Today I (re-)learned that top's output can be quietly system dependent

November 30, 2018

I'll start with a story that is the background. A few days ago I tweeted:

Current status: zfs send | zfs recv at 33 Mbytes/sec. This will take a while, and the server with SSDs and 10G networking is rather bored.

(It's not CPU-limited at either end and I don't think it's disk-limited. Maybe too many synchronous reads or something.)

I was wrong about this being disk-limited, as it turned out, and then Allan Jude had the winning suggestion:

Try adding '-c' to your SSH invocation.

See also: <pdf link>

(If you care about 10G+ SSH, you want to read that PDF.)

This made a huge difference, giving me basically 1G wire speeds for my ZFS transfers. But that difference made me scratch my head, because why was switching SSH ciphers making a difference when ssh wasn't CPU-limited in the first place? I came up with various theories and guesses, until today I had a sudden terrible suspicion. The result of testing and confirming that suspicion was another tweet:

Today I learned or re-learned a valuable lesson: in practice, top output is system dependent, in ways that are not necessarily obvious. For instance, CPU % on multi-CPU systems.

(On some systems, CPU % is the percent of a single CPU; on some it's a % of all CPUs.)

You see, the reason that I had confidently known that SSH wasn't CPU-limited on sending machine, which was one of our OmniOS fileservers, is that I had run top and seen that the ssh process was only using 25% of the CPU. Case closed.

Except that OmniOS top and Linux's top report CPU usage percentages differently. On Linux, CPU percentage is relative to a single CPU, so 25% is a quarter of one CPU, 100% is all of it, and over 100% is a multi-threaded program that is using up more than one CPU's worth of CPU time. On OmniOS, the version of top we're using comes from pkgsrc (in what is by now a very old version), and that version reports CPU percentage relative to all CPUs in the machine. Our OmniOS fileservers are 4-CPU machines, so that '25% CPU' was actually 'all of a single CPU'. In other words, I was completely wrong about the sending ssh not being CPU-limited. Since ssh was CPU limited after all, it's suddenly no surprise why switching ciphers sped things up to basically wire speed.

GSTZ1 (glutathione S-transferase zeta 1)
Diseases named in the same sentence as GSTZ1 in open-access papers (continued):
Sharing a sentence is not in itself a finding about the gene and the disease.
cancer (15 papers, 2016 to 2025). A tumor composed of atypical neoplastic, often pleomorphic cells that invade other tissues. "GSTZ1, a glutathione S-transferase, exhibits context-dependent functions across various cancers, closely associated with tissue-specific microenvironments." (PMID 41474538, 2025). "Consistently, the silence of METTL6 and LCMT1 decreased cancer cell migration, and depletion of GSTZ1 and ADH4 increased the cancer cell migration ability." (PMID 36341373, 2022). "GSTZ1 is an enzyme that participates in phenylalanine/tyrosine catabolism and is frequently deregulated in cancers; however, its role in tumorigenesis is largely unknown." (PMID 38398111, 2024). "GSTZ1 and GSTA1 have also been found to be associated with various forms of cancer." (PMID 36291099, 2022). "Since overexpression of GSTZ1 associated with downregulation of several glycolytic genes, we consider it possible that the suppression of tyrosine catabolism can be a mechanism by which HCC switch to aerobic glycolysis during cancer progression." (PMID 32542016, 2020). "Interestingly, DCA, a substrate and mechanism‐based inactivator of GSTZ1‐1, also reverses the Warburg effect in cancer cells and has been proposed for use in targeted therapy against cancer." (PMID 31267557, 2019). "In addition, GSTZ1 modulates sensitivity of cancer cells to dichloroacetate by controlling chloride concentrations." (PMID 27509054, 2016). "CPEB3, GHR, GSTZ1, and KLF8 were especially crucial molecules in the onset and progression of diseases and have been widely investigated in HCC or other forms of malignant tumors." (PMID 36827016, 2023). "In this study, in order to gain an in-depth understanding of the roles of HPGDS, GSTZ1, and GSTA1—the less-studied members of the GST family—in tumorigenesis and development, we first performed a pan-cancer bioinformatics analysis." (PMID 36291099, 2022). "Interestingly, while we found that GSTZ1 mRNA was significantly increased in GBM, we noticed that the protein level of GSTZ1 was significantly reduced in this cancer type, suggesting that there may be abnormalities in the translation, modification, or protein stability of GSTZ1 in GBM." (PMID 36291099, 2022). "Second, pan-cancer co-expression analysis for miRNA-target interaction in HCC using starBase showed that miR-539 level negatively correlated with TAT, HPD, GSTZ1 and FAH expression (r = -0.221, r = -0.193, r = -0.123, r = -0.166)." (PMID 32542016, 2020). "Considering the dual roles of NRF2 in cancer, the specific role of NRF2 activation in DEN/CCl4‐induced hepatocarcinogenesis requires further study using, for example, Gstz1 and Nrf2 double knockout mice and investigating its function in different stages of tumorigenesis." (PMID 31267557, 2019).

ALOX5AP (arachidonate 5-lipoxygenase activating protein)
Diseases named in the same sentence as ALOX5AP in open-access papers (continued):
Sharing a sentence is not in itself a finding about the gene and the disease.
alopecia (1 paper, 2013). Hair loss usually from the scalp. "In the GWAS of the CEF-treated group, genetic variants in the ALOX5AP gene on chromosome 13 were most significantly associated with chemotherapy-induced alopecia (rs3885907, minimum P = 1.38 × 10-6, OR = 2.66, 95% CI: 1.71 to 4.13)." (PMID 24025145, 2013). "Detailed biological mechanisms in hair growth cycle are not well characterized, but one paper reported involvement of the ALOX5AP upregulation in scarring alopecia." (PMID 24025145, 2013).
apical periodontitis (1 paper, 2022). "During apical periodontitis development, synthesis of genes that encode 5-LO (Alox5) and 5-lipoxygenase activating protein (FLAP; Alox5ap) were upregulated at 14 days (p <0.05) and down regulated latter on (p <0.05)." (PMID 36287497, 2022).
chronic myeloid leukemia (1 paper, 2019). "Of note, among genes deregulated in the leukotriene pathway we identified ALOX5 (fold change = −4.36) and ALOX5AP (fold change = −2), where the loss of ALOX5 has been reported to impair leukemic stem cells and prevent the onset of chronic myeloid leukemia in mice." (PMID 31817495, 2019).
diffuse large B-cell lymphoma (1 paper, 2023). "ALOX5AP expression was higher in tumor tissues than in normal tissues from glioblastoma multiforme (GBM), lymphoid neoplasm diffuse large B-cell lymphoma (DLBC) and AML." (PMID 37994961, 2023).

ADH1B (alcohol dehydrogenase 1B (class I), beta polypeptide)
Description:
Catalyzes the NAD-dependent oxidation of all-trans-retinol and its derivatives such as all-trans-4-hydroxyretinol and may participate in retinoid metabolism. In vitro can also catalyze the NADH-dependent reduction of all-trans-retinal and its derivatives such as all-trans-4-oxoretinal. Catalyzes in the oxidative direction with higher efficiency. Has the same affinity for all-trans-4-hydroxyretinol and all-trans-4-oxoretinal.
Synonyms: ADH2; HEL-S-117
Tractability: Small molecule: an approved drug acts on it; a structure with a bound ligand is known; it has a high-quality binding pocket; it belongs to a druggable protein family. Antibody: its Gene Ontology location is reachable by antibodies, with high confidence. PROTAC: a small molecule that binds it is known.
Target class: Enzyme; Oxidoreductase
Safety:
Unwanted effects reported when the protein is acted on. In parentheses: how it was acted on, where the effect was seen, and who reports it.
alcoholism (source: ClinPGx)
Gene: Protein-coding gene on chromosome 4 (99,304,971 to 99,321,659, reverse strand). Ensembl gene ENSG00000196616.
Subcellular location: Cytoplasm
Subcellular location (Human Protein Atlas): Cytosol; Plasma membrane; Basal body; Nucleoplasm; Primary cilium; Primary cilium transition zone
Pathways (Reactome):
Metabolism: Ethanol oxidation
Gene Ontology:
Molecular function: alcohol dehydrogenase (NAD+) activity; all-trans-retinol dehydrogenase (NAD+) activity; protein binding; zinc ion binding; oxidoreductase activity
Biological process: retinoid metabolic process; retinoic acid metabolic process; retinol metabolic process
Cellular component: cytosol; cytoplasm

(Years ago I established that the old SunSSH that OmniOS was using back then was rather slow, but then later we upgraded to OpenSSH and I sort of thought that I could not worry about SSH speeds any more. Well, I was wrong. Of course, nothing can beat not doing SSH at all but instead using, say, mbuffer. Using mbuffer also means that you can deliberately limit your transfer bandwidth to leave some room for things like NFS fileservice.)

PS: There are apparently more versions than you might think. On the FreeBSD 10.4 machine I have access to, top reports CPU percentage in the same way Linux does (100% is a single-threaded process using all of one CPU). Although both the FreeBSD version and our OmniOS version say they're the William LeFebvre implementation and have similar version numbers, apparently they diverged significantly at some point, probably when people had to start figuring out how to make the original version of top deal with multi-CPU machines.

Written on 30 November 2018.
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Last modified: Fri Nov 30 23:01:36 2018
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